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handwriting-whiteboard

Teaching handwriting more effectively using technology


New technology is helping teachers model handwriting in a more natural way

handwriting-whiteboardTeaching handwriting to an entire class of students at the same time has always been a compromise. A teacher has always had to stand at a white board to show a class how to form letters, words, and sentences. Usually a whiteboard marker is used; modern technology has sometimes replaced a whiteboard marker with a digital pen that uses an interactive white board (IWB) or, more recently, an interactive projector.

But that’s far from ideal. The problems with these models include:

  • When standing at a board, there are usually students who cannot see what is being written. This is just the nature of a classroom with desks. Having students sit on the floor in front of the whiteboard may reduce this problem, but then there is then no room and no flat surface for a student to place a book in order to duplicate the writing skills being taught.
  • Teaching writing also involves teaching how to hold a pen. However, holding a pen to write on a vertical white board is different to holding a pen normally to write on paper on a desk. Thus, it is difficult for the teacher to model the correct grip.
  • A whiteboard marker (or pen for an IWB) is considerably larger than a traditional pen. It is sometimes a different shape and thickness. Thus, it is difficult to hold the pen the same way a child should hold the pen which makes it almost impossible to model the correct grip.
  • Use of an IWB may also produce other problems (unless the school provides one of the newer ultra-short throw projectors). These include:
    • Shadows cast by the person standing at the board affecting part of the image.
    • Light from the projector shining in the eyes of the person standing at the board.

The entire process is a compromise.

All of these problems can be eliminated by the use of the appropriate technology.

Next page: How to solve the problem with a projector and a tablet

Recently, my school has provided teachers with new tools that help simplify the process, including:

  • a MiraCast device connected to classroom projectors. This allows the teacher to demonstrate effective handwriting from any location in the room as it projects the computer screen wirelessly to the projector. Every student in the room has a clear view of the board as the teacher does not have to stand up front.
  • a pen based computer/tablet—a Microsoft Surface Pro 3. This is compact and light enough to carry around the classroom.
    • The pen also produces fine lines suitable for writing. The tablet is also pressure sensitive, allowing thicker lines by pressing harder. All of the subtleties of traditional handwriting can be modelled.
    • The pen also looks and feels like a “real” pen, and thus is held in the same way a “real” pen is held. This allows the teaching of the correct grip.
    • The infinitely adjustable kick stand on the Surface Pro 3 allows the tablet to be flat on the desk or slightly raised for a better writing position, and it can be positioned optimally for left and right handed students. The teacher can model the differences for each student from a student’s desk while still demonstrating to the entire class.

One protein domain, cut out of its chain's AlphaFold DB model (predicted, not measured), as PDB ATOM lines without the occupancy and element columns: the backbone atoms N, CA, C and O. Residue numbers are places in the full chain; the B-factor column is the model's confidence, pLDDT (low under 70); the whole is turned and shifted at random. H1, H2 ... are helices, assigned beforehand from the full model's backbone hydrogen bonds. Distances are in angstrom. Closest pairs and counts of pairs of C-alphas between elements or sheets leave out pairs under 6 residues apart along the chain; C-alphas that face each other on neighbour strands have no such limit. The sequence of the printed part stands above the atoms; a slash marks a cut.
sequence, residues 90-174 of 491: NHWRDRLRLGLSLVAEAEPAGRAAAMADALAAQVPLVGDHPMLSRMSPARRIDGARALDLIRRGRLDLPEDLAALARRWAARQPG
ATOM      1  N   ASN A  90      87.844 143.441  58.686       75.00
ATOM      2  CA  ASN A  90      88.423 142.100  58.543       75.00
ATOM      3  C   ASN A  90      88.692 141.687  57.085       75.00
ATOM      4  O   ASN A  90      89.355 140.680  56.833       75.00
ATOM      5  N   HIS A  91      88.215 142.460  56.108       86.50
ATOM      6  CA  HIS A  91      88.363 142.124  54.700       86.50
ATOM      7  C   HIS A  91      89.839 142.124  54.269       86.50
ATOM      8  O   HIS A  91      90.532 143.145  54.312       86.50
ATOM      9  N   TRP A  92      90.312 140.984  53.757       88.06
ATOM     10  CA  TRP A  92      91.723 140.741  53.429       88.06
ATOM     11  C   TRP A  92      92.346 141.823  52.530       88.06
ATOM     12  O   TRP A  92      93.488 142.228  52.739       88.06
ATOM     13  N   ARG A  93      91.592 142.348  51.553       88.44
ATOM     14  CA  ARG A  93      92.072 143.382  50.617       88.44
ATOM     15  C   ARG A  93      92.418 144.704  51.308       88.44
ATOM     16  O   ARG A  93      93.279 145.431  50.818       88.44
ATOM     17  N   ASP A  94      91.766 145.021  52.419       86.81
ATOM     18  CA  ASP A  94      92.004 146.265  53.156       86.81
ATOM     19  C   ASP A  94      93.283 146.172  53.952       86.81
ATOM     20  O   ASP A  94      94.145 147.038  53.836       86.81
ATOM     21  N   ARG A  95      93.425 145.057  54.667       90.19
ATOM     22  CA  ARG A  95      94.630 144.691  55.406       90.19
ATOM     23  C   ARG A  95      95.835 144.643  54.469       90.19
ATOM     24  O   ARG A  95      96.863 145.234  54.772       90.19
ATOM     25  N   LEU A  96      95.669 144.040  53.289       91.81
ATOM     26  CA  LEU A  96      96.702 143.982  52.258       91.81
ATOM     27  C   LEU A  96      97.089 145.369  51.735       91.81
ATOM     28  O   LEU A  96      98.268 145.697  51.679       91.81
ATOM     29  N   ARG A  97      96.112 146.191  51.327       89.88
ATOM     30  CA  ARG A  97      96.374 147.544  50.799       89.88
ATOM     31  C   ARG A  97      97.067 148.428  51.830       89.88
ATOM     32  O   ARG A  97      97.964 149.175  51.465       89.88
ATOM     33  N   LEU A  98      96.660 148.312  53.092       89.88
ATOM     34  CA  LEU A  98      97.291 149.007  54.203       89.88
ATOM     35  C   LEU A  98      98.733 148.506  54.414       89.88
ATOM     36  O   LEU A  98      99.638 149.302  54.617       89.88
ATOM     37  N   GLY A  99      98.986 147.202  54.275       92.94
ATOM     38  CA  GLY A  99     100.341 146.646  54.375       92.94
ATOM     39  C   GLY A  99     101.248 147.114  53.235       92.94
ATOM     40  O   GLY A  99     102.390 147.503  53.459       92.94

• The Surface Pro 3 is the size of an A4 piece of paper, thus matching the traditional medium and keeping the student and teacher in a relatively familiar environment.

The teacher can sit beside any student to demonstrate effective letter formation while demonstrating to the entire class. The teacher can also have a student demonstrate to the class while remaining in his/her seat while holding a “real” pen in a “real” way.

Year 3 (third grade) teacher Nikki Georgiadis has been using this combination of technology to teach handwriting to the whole class from any location in the classroom.

“Using this type of technology has allowed me to model body position, pencil grip, paper position and the formation of letters and numbers,” she said.

“Being able to sit down and be ‘one of the kids’ shows them how to write. I can easily move from desk to desk, allowing for one-on-one instruction where necessary. This has been invaluable as some students take a lot longer than others to understand a concept and some students have special needs. It is easier to maintain the children’s concentration and attention as my back is not to them. I sit with them or next to them. When you have your back turned, the children tend to start writing because they can’t really see what you are doing as you are standing in the way! I can honestly say that after teaching handwriting for 15 years, this is the best method I have ever used to deliver a handwriting lesson. The big clincher—you are not in the way and the entire class is able to see what you are doing!”

In this case, technology has allowed a “learning sweet spot.” The combination of an appropriate pen based computer, a MiraCast device, and an effective projector or screen finally allows handwriting to be taught to a class of students while also teaching the correct handwriting procedures.

Peter West is Director of eLearning at Saint Stephen’s College in Australia. He has over 15 years’ experience leading K12 schools in technology enhanced education, particularly blended learning using online learning environments. He can be contacted at pwest@ssc.qld.edu.au or at http://www.blended-thinking.com.

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